I'll start by pointig out that networking issues have always left me scratching my head. There is something about routing especially that I just haven't had that "Oh I get it" moment yet, so it's likely this is a very basic misconfiguration.

I am trying to set up a Cisco ASA 5505 to be connected with a public IP address on one interface, and to have the second interface connect to our internal network. Right now our internal network is on, and the public IP we have from the ISP is in the 125.x.x.x range.

I have set up 3 interfaces on the ASA,

  • Inside

    Ports 1-6
    Sec Level 100
  • Outside

    IP: 125.x.x.x
    Port 0
    Sec Level 0
  • Management

    Port 7
    Restricted to management
    Restrict flow to Outside (had to do this for licensing reasons)

I have an access rule on the firewall that allows IP traffic from any source on the inside network to any less secure network (there is one for both IPv4 and 6).

With the internet-facing router connected to port 0, I connect a computer to port 1 with IP, Mask and gateway Using this PC I can ping but no further - I cannot ping the public IP address or

If I connect the same PC directly to the router and assign it the public IP address directly I can access the internet no problem. I believe that the issue here is that I need to add some static routes to show the path from inside<->outside, but I just do not grok them well enough to know how to structure them. Any help or suggestions would be very much appreciated.

Edit: See below the running config, with some redactions.

: Saved
ASA Version 8.2(1) 
hostname AUS-FW-01
domain-name =============.com.au
enable password ============= encrypted
passwd ============= encrypted
name CNC-network
name LAN-network
name LEGACY-network
name RANDD-network
name WIRELESS-network
name InternalGateway
name DCServer
name MUVS-TP description Trueform Print Server
interface Vlan1
 nameif inside
 security-level 100
 ip address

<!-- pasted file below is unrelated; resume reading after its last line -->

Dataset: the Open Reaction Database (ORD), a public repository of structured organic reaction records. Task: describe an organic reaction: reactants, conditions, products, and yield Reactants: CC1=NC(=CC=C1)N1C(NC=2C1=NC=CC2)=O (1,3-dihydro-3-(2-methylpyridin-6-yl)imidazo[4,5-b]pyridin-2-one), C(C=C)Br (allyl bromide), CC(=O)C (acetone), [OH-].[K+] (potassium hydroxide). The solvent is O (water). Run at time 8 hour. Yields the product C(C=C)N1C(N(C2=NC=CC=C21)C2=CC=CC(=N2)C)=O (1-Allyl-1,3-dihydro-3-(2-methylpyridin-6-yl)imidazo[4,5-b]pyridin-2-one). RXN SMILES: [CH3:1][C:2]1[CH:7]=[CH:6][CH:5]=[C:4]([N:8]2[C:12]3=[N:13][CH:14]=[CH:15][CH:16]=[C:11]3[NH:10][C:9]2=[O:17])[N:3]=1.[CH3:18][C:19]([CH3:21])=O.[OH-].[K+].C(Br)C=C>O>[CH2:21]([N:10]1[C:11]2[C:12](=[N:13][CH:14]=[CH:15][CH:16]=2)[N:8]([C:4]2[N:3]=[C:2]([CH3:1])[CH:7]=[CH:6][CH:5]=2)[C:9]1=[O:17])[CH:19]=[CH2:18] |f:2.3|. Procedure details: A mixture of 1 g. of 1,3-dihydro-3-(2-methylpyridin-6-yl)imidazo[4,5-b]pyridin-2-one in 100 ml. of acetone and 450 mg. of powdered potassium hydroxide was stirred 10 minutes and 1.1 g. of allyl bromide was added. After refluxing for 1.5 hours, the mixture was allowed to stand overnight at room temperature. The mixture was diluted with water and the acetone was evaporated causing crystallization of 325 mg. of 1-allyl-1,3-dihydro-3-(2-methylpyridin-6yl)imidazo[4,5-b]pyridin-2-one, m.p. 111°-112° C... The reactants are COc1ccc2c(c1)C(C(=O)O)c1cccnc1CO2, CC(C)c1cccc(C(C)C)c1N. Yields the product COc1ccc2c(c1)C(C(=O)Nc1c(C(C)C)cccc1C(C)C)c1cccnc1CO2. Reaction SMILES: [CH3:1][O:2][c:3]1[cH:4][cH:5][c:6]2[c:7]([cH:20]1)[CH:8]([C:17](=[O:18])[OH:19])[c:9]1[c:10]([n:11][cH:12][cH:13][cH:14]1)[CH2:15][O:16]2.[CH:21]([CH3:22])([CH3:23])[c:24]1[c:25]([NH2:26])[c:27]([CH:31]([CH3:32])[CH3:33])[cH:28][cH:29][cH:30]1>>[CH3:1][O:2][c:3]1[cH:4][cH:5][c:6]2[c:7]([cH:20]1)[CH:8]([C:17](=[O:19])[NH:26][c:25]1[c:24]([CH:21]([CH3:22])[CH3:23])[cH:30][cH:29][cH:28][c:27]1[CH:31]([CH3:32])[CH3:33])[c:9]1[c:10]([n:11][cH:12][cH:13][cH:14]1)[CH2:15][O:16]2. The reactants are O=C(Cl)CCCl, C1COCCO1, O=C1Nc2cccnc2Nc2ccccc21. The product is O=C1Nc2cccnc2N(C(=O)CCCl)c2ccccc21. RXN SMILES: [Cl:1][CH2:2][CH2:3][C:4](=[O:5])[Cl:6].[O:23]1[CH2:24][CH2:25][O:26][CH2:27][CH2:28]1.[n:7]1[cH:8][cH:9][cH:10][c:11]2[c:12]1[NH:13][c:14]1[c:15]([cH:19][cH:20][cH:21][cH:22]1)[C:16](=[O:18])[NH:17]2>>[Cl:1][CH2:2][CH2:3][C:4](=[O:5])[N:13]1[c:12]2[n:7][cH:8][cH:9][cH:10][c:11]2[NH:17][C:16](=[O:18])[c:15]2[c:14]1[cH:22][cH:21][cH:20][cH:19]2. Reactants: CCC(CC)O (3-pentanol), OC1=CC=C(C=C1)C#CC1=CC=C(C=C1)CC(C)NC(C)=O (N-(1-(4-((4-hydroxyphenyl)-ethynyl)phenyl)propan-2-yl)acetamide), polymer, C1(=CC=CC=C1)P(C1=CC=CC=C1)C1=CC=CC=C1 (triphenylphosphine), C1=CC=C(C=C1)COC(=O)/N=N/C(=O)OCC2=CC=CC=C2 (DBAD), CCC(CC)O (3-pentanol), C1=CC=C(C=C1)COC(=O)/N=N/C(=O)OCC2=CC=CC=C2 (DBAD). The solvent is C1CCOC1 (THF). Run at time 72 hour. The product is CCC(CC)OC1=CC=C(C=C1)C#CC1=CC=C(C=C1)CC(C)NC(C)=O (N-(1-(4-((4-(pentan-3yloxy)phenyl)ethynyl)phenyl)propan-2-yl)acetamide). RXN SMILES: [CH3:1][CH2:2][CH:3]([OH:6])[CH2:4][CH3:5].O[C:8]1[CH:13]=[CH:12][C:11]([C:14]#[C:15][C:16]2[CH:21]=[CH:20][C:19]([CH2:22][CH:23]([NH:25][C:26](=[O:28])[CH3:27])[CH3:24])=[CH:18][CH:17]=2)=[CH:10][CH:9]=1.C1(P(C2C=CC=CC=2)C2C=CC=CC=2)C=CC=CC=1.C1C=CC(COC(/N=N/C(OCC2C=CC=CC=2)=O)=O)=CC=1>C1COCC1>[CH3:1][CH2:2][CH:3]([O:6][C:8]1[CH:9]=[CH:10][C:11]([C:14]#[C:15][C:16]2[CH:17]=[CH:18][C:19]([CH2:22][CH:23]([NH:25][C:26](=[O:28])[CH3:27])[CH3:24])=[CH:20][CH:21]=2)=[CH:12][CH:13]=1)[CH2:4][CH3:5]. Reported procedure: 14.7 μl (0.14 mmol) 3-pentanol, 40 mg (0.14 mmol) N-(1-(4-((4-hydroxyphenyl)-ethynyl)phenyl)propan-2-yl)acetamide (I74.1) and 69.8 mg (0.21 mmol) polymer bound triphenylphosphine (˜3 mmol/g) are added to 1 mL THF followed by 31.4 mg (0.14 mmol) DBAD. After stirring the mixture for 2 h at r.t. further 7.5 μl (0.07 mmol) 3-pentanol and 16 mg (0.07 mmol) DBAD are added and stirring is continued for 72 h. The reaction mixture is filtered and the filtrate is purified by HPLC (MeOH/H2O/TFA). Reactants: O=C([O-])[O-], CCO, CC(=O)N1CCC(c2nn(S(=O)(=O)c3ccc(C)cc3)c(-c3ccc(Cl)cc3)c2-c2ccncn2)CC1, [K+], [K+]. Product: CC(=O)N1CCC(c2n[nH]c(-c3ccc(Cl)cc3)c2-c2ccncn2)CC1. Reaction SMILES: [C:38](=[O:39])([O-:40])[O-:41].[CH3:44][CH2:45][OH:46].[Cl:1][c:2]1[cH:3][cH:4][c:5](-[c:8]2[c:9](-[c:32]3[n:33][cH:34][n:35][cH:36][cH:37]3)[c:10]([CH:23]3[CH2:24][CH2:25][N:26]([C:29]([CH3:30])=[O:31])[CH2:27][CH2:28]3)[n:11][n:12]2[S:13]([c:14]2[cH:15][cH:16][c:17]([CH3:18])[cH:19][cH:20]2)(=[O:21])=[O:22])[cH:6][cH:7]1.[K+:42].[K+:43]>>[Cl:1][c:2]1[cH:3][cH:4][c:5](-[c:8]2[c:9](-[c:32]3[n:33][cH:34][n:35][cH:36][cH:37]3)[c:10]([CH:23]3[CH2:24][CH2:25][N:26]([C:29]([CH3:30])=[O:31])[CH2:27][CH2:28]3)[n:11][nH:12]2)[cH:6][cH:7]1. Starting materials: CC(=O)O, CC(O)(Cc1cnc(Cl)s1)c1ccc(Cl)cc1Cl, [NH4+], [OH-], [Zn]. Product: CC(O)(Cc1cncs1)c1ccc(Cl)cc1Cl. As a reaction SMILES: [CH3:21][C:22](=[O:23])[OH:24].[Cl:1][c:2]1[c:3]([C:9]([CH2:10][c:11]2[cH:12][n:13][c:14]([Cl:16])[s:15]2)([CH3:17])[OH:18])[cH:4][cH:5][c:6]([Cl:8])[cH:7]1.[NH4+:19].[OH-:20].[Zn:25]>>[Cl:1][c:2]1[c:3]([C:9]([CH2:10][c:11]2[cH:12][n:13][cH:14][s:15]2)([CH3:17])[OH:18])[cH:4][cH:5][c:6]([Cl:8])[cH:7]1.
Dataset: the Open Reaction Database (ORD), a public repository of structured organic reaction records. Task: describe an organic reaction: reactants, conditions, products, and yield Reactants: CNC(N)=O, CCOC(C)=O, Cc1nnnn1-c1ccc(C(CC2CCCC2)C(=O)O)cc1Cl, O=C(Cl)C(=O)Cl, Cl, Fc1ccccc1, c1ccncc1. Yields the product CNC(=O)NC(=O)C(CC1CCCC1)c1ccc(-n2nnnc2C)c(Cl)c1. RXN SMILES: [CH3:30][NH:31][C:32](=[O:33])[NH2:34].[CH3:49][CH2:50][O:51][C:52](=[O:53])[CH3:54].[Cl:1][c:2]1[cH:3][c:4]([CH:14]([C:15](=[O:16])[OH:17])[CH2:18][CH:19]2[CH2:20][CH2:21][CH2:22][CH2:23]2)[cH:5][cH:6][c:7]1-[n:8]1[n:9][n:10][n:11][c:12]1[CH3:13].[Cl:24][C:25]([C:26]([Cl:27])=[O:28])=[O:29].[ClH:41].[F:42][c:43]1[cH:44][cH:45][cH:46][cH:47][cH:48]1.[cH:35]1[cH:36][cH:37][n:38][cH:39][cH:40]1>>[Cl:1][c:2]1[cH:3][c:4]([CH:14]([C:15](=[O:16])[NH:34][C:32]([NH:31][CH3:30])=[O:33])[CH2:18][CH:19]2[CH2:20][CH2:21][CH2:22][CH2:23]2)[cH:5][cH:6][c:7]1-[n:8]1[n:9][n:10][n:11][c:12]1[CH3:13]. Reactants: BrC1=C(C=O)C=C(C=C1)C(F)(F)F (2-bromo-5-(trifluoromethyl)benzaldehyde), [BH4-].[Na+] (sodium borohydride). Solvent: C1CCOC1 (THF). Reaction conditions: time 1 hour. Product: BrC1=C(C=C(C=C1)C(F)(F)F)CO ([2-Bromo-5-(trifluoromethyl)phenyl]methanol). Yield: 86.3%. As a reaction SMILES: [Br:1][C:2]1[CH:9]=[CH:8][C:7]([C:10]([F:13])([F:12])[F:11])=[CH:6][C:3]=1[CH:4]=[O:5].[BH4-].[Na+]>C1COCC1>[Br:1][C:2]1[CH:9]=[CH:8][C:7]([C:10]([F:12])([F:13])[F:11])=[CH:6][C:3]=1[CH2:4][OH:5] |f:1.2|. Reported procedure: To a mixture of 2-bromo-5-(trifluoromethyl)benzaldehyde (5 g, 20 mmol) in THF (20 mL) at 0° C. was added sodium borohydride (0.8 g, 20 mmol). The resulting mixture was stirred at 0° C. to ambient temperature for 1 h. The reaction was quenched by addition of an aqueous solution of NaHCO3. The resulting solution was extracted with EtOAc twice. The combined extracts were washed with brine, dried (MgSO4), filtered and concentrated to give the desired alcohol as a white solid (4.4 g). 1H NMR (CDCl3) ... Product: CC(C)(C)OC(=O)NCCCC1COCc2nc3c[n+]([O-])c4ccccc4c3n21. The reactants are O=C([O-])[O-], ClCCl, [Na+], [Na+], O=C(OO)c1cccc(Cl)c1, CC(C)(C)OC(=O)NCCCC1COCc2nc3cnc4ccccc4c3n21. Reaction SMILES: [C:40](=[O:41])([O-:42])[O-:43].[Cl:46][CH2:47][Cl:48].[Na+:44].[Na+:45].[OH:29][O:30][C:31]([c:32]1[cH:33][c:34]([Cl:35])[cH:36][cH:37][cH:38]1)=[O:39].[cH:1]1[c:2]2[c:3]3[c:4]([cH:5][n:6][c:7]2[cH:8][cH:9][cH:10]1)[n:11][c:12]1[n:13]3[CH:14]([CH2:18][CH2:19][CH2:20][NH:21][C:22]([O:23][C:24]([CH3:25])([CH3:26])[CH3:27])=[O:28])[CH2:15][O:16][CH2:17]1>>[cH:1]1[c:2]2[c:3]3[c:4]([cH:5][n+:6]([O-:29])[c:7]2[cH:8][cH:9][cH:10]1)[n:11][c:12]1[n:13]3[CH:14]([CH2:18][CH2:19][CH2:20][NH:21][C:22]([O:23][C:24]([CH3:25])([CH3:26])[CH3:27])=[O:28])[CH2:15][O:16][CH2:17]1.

interface Vlan2
 nameif outside
 security-level 0
 ip address 125.x.x.10 
interface Vlan12
 no forward interface Vlan2
 nameif Management
 security-level 0
 ip address 
interface Ethernet0/0
 switchport access vlan 2
interface Ethernet0/1
interface Ethernet0/2
interface Ethernet0/3
interface Ethernet0/4
interface Ethernet0/5
interface Ethernet0/6
interface Ethernet0/7
 switchport access vlan 12
ftp mode passive
clock timezone EST 10
dns domain-lookup outside
dns server-group DefaultDNS
 name-server =============
 name-server =============
 domain-name =============.com.au
same-security-traffic permit intra-interface
access-list outside_access_in remark Email access
access-list outside_access_in extended permit tcp any LEGACY-network eq smtp 
access-list outside_access_in remark ActiveSync Email Access
access-list outside_access_in extended permit tcp any LEGACY-network eq https 
access-list outside_access_in remark Pronto Trueform Printing
access-list outside_access_in extended permit tcp any LEGACY-network eq lpd 
pager lines 24
logging asdm informational
mtu inside 1500
mtu outside 1500
mtu Management 1500
icmp unreachable rate-limit 1 burst-size 1
no asdm history enable
arp timeout 14400
global (outside) 1 interface
nat (inside) 1
static (inside,outside) tcp interface smtp DCServer smtp netmask 
static (inside,outside) tcp interface https DCServer https netmask 
static (inside,outside) tcp interface lpd MUVS-TP lpd netmask 
access-group outside_access_in in interface outside
route inside LAN-network 1
route inside LEGACY-network InternalGateway 1
timeout xlate 3:00:00
timeout conn 1:00:00 half-closed 0:10:00 udp 0:02:00 icmp 0:00:02
timeout sunrpc 0:10:00 h323 0:05:00 h225 1:00:00 mgcp 0:05:00 mgcp-pat 0:05:00
timeout sip 0:30:00 sip_media 0:02:00 sip-invite 0:03:00 sip-disconnect 0:02:00
timeout sip-provisional-media 0:02:00 uauth 0:05:00 absolute
timeout tcp-proxy-reassembly 0:01:00
dynamic-access-policy-record DfltAccessPolicy
http server enable
http inside
http LAN-network inside
http Management